The 251st prohibition is that we are forbidden from verbally wronging another person by telling him things that will distress and humiliate him, and make him discouraged.1 For example, when a person has sinned in his youth, but changed his ways, and someone tells him, "Thank G‑d who has taken you away from that path to this good path," or similar indirect references to faults that cause him pain.

The source of this prohibition is G‑d's statement2 (exalted be He), "V'lo sonu one another and you shall fear your G‑d." Our Sages3 said that this refers to verbally causing him pain (ona'as devarim).4

In the words of the Sifra, "The verse 'V'lo sonu one another' refers to ona'as devarim. What does this mean? If the person is a baal teshuvah, do not tell him, 'Remember your previous deeds...'; if there was illness...[do not say as Job's friends did, 'has anyone perished who was totally innocent?']; if you see donkey drivers...[who are seeking grain to buy, do not say that they can obtain it by a certain person, who in reality has nothing to sell and the drivers will be disappointed]; do not ask, 'how much does this cost?' [when you don't intend to make a purchase, since it will cause disappointment to the seller]."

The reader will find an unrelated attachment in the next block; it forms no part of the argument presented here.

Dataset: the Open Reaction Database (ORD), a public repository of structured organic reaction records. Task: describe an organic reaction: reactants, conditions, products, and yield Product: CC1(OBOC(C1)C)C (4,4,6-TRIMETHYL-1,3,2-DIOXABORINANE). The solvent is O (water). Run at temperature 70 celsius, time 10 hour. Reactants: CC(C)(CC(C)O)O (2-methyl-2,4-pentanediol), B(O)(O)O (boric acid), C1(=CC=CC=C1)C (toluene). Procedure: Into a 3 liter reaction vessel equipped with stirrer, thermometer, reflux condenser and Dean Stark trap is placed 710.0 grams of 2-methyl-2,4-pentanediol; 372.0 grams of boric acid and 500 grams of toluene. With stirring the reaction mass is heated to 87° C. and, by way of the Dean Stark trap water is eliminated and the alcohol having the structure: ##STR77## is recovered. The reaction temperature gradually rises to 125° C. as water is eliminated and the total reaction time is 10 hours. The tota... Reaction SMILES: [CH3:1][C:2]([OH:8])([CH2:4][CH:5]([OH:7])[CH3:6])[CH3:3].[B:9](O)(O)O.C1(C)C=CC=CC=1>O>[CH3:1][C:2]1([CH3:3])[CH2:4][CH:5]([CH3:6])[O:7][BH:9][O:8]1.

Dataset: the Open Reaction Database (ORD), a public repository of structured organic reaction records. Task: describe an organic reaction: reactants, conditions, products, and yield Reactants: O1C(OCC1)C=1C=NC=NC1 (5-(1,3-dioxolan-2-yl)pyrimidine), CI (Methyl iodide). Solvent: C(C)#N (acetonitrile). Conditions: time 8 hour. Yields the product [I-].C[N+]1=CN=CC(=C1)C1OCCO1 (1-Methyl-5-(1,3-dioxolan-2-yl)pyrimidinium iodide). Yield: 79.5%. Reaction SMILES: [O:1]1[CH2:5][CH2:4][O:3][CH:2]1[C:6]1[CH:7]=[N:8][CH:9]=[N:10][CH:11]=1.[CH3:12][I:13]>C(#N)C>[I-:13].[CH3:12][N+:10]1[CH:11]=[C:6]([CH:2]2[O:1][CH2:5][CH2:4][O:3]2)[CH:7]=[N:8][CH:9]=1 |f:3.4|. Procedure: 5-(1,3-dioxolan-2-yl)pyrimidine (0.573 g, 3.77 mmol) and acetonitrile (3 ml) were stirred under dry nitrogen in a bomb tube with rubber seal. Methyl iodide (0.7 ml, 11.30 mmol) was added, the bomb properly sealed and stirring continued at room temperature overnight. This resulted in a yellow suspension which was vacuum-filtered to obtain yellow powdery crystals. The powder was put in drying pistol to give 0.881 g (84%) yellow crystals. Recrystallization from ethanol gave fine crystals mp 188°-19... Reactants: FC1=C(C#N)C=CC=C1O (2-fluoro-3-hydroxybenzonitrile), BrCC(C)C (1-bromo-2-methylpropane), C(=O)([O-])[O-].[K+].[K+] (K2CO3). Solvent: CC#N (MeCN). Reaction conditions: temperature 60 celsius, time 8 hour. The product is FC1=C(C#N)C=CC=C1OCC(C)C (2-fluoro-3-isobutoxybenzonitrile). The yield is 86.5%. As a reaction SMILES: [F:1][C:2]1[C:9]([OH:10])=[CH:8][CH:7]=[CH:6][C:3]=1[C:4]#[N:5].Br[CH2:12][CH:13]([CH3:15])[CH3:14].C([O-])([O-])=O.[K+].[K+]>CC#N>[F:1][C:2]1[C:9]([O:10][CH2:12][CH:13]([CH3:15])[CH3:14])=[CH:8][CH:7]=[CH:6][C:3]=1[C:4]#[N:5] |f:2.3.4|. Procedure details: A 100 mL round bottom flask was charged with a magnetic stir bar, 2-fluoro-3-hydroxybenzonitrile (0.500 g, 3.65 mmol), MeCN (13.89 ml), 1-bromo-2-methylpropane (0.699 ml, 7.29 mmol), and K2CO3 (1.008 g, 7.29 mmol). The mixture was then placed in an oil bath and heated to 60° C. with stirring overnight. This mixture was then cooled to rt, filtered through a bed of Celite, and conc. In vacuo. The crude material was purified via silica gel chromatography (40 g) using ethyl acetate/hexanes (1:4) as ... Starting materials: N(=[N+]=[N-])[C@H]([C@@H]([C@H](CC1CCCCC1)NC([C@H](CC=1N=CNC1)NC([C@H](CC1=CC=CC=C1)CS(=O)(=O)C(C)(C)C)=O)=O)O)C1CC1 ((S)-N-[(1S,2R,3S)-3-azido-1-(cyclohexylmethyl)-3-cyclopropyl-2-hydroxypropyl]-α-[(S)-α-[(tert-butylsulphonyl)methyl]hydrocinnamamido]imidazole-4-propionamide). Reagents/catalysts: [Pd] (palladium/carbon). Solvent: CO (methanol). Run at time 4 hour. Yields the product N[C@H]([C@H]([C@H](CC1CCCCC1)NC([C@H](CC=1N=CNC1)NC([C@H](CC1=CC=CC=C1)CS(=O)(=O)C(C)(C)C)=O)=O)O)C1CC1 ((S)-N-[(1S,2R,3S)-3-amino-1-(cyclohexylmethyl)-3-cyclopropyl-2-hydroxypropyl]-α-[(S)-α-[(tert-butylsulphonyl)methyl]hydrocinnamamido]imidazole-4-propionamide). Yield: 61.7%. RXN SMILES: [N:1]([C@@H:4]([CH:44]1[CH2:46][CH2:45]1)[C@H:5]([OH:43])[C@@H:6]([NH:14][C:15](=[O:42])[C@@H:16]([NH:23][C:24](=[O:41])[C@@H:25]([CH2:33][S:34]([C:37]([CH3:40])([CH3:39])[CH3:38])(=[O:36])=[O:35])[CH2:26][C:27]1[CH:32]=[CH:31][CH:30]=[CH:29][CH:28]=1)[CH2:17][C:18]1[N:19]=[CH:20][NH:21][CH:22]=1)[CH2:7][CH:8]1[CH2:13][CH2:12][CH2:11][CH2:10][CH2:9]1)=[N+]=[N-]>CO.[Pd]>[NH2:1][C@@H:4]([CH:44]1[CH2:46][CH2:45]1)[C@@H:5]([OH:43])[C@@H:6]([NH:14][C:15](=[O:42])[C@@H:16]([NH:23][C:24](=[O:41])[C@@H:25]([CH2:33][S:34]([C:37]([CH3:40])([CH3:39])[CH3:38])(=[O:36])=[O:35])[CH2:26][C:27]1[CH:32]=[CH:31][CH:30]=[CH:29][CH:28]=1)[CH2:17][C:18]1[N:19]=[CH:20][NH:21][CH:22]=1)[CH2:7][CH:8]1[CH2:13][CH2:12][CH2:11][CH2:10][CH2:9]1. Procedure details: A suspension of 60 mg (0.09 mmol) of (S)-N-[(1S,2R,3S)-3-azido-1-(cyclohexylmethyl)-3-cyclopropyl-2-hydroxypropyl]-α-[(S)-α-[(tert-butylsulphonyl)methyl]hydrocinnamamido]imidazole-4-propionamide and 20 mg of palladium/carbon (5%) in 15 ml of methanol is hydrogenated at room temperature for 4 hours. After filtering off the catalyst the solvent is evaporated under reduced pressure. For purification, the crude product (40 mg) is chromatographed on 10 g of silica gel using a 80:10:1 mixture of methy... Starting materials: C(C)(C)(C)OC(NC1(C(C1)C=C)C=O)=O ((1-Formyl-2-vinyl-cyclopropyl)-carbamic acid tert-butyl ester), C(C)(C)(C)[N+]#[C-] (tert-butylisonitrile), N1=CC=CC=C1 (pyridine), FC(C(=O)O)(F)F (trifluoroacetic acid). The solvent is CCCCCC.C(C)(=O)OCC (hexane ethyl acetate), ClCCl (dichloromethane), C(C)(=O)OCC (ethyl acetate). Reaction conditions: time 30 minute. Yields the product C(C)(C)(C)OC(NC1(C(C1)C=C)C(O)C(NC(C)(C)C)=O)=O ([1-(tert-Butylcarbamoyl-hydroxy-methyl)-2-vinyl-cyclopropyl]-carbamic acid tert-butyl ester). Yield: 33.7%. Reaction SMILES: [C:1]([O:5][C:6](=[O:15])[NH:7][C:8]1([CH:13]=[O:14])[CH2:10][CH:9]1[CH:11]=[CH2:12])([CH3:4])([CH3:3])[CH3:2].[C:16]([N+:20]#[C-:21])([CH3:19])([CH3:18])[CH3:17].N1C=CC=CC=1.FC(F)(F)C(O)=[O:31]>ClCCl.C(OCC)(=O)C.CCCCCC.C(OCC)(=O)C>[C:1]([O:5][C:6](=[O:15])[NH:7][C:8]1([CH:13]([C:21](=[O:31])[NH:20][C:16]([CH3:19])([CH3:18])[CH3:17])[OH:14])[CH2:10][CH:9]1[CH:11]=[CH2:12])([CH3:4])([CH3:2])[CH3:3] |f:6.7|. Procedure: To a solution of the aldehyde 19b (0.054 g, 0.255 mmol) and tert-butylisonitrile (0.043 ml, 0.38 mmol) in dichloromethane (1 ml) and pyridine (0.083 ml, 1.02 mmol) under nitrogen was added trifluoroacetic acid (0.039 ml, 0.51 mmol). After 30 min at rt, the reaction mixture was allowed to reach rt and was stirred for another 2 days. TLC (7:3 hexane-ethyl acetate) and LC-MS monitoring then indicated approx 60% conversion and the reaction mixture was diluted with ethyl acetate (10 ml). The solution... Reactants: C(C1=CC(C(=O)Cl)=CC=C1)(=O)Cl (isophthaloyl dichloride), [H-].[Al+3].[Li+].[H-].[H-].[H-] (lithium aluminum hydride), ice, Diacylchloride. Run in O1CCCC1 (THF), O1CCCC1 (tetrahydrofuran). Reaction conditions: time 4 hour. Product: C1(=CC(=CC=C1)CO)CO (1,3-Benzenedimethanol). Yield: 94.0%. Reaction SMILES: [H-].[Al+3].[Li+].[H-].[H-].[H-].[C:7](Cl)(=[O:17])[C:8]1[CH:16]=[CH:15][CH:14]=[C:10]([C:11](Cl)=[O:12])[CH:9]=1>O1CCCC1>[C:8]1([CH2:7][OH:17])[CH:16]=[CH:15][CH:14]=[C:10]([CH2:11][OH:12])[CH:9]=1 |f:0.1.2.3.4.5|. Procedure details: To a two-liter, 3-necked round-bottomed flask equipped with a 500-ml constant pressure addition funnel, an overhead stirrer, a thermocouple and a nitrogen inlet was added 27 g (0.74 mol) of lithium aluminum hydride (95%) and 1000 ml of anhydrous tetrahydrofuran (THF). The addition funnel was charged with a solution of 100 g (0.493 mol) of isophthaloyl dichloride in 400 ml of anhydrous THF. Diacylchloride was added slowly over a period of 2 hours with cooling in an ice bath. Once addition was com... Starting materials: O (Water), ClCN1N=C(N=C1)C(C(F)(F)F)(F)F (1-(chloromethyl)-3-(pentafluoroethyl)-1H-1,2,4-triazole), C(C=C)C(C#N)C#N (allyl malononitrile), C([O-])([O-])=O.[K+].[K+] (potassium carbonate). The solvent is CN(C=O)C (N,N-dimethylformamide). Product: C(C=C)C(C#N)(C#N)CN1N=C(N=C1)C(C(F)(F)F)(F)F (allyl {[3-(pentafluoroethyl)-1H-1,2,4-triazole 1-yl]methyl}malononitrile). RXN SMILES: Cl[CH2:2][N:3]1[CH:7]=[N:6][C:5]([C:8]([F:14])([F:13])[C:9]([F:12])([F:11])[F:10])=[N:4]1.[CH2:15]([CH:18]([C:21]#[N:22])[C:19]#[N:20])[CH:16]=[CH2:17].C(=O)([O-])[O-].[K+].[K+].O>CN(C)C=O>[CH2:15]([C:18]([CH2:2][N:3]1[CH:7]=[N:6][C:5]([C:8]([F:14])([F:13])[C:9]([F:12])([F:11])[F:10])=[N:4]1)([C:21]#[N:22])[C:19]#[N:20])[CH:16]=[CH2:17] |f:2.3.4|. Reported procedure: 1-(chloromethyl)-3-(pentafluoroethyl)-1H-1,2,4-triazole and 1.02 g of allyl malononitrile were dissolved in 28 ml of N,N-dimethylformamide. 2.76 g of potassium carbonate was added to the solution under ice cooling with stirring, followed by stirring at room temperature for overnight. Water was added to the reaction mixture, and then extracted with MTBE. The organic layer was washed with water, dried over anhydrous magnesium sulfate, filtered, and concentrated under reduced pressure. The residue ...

Our Sages said,5 "Ona'as devarim is more serious than ona'as mamon, since regarding the former, the Torah says, 'and you shall fear your G‑d.'"6

The details of this mitzvah are explained in the 4th chapter of tractate Bava Metzia.